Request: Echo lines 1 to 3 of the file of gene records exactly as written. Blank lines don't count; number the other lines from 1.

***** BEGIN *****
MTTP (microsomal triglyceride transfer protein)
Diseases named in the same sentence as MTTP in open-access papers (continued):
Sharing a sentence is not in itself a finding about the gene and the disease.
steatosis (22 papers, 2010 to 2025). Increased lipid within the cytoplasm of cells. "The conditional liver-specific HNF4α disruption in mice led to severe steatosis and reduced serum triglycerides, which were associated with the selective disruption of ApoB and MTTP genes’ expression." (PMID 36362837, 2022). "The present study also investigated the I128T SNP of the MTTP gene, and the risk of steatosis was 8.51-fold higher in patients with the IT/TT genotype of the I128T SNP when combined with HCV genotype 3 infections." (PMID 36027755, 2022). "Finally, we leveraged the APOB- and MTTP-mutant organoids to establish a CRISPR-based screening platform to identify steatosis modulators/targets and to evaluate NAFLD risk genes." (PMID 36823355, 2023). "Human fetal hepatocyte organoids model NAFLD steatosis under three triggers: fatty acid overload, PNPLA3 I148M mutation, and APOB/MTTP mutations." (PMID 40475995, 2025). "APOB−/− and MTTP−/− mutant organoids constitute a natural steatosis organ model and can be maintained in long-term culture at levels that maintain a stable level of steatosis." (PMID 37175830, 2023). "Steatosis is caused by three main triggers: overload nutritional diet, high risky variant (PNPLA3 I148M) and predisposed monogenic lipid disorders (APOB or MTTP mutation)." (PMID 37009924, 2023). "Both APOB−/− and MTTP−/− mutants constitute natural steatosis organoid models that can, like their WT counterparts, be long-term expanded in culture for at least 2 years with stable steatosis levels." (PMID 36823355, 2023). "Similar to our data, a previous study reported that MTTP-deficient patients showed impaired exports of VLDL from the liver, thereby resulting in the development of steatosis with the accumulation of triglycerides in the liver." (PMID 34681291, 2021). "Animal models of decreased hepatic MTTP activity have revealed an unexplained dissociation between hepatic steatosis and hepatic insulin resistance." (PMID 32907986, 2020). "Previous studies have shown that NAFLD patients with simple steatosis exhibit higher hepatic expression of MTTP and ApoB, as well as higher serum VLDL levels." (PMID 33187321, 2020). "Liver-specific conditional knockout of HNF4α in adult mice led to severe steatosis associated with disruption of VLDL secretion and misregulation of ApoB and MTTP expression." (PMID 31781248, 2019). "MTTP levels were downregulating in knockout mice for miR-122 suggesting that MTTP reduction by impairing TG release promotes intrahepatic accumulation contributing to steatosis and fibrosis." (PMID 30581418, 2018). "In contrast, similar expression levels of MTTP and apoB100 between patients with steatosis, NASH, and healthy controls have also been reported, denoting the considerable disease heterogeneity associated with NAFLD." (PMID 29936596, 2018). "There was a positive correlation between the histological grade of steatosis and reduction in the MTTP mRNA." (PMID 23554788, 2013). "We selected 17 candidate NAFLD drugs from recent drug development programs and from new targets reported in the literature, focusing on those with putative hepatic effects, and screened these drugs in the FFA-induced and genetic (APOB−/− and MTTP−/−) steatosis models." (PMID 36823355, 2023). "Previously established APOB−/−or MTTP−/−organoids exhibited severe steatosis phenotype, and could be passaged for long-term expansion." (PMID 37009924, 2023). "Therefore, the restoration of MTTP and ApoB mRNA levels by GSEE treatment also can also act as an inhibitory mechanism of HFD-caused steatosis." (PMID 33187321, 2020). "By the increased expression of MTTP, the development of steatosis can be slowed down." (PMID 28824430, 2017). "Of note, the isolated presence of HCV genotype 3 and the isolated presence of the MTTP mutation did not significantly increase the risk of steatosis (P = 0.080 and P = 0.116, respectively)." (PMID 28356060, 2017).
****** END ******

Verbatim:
MTTP (microsomal triglyceride transfer protein)
Diseases named in the same sentence as MTTP in open-access papers (continued):
Sharing a sentence is not in itself a finding about the gene and the disease.